5) 351 parts of dimethylamino-acetomethylstearylamide, obtainable by causing chloraceto- CH: (IJH C1 ([3111 $0 (")0 ('30 O CH; O CH; 0 CH3 (9) 269 parts of dimethylamino-acetododecylamide are dissolved in 800 parts of alcohol; 386 parts of sodium alphabromostearate are gradually added and the whole is heated, while stirring, for 6 hours in a reflux apparatus. After the alcohol has been removed by distillation, the sodium salt of N-dimethyl-N-acetododecylamide-stearylbetaine bromide is obtained with a good yield; on account of its high molecular weight it is soluble in water in a hot state only.

The dimethylamine-acetododecylamide is obtained by mixing 130 parts of chloracetododecylamide with 110 parts of a solution of 46 per cent. strength of dimethylamine in methanol. After a short time the reaction occurs with evolution 01' heat which is best allowed to end in a closed vessel at 70 C., whereupon the whole is heated for 1 hour at the same temperature. After the solvent has been removed, the dimethylaminohydrochloride is separated from the mass by stirring with hot water, the dimethylamino-acetododecylamide remaining in a pure form. It is oily when hot and, on cooling, solidifies to colorless clustered crystals. It may be distilled under a pressure of 2 mm. of mercury at a temperature of -172 C.

Analogously to the manufacture of the dimethyl-amino-acetododecylamide the following disubstituted amino-acylamides may be prepared:

200 parts of beta-chloropropionic acid diethanolamide (obtainable by causing diethanolamine to react with beta-chloropropionyl chloride) are treated together with 230 parts of a solution of 45 per cent. by weight of dimethylamine in methanol for three hours in a closed vessel at about 80 C. After cooling, the solvent is removed by distillation, the remaining mass is poured into water and the whole is mixed with 115 parts of caustic soda solution of 36 per cent. strength in order to convert the hydrochloride of the dimethylamine into the free base. The dimethylamine is removed by distillation, the water and the sodium chloride are then eliminated, and the dimethylamino-propionyl-diethanolamide remains as an oily substance.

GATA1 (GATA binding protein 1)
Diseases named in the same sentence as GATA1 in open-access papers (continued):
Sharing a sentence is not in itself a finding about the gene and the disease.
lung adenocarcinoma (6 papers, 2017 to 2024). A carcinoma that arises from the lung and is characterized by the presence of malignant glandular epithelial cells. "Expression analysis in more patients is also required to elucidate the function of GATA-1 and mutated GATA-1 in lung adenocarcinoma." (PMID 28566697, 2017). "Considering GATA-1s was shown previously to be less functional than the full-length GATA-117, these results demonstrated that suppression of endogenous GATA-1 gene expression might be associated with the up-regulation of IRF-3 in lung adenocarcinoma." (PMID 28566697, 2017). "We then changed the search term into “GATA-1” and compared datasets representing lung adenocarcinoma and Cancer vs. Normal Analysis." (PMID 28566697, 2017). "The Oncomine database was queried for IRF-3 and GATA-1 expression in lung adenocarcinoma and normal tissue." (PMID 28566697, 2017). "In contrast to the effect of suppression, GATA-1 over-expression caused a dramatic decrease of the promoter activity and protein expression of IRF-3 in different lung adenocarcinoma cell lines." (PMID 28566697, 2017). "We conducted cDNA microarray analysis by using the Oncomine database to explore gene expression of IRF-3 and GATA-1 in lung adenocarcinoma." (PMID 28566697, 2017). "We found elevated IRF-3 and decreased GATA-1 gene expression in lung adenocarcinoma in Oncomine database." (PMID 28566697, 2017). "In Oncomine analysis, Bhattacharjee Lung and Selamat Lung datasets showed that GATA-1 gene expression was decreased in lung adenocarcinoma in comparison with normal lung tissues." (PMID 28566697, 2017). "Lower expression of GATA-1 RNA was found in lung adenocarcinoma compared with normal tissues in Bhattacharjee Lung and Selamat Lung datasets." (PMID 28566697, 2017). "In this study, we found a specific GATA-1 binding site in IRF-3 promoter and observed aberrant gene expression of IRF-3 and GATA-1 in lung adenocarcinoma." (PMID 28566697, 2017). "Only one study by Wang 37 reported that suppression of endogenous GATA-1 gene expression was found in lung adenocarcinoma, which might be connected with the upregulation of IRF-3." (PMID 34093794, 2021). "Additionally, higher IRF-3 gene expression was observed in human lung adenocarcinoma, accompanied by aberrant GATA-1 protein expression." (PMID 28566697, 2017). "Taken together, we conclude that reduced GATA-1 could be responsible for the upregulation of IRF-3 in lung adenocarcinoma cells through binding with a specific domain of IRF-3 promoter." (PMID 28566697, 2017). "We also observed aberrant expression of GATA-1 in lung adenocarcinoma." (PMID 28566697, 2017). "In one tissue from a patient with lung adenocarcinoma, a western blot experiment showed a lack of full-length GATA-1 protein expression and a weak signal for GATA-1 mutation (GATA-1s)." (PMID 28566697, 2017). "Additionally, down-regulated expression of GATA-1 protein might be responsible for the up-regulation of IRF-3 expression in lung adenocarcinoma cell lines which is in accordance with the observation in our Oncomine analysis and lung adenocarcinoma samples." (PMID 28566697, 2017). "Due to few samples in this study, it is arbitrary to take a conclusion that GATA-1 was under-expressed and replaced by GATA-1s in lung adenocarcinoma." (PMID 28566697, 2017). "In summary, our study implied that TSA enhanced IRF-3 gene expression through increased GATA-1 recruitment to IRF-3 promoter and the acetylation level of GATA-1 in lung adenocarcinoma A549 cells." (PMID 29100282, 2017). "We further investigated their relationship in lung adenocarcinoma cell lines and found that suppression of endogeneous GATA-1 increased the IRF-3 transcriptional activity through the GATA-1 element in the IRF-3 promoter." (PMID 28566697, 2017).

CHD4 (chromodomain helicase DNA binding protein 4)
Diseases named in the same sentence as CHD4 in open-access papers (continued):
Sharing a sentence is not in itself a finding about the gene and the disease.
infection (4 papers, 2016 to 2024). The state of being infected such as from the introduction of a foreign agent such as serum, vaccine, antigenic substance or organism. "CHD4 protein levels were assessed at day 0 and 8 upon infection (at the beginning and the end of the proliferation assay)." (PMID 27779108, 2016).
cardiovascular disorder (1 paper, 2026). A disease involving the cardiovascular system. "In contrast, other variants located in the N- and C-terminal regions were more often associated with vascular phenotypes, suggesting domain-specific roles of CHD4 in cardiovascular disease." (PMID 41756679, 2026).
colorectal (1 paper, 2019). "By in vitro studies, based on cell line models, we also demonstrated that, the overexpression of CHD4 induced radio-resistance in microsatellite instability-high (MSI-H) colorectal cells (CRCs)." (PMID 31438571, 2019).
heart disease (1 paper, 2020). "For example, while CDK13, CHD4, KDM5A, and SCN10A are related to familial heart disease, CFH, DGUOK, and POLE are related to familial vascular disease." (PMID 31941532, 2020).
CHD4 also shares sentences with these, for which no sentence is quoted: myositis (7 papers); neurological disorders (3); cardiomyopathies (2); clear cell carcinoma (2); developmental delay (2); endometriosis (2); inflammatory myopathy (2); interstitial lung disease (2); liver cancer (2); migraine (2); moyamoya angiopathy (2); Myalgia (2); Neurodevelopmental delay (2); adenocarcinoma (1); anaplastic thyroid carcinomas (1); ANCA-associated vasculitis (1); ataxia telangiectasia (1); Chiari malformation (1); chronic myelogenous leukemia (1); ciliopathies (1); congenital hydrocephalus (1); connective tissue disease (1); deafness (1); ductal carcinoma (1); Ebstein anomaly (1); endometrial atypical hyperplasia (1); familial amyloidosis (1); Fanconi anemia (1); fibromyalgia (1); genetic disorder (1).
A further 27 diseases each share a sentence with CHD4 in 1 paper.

362 parts of alpha-bromostearic acid amide are treated with 250 parts of a solution of 45 per cent. by weight of dimethylamine in methanol for 5 hours in' a pressure vessel at IOU-130 C. After distillation of the solvent and of the amine in excess, the hydrobromide of the dimethylamine, which is formed as by-product, is eliminated by extraction with hot water. After drying, the alpha-dimethylaminostearylamide remains with a good yield.

We claim: 1. The products of the general formula:

R1 halogen R4 N-R3.CO.N

R2 Ilia 2. The products of the general formula:

R: alkyl R5 wherein R1 and R2 represent alkyl radicals, R4 a member of the group consisting of hydrogen, hydrocarbon radicals and aliphatic hydrocarbon radicals substituted by hydroxy groups and R5 represents an alkyl radical of at least 8 carbon atoms X being a member of the group consisting of COOH, COO metal atom, esterified COOH, the products being in the pure state colorless compounds.

3. The products of the formula:

alkyl C1 H NcH,.co.N (13H: x

R5 representing an alkyl radical of at least 8 carbon atoms and X being a member of the group consisting of COOH, COO metal atom, esterified COOH the products being in the pure state colorless compounds.

4. The product of the formula alkyl R H3O CH: CiaHa'! the product being in the pure state a colorless fat-like body.

5. The product of the formula NCH2.CO.N

CH: Cn u COONa the product being in the pure state a colorless fat-like body.



Referenced by
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U.S. Classification560/169, 564/197, 516/69, 516/DIG.600, 562/561, 516/DIG.700
International ClassificationC07C233/00
Cooperative ClassificationC07C233/00, Y10S516/07, Y10S516/06
European ClassificationC07C233/00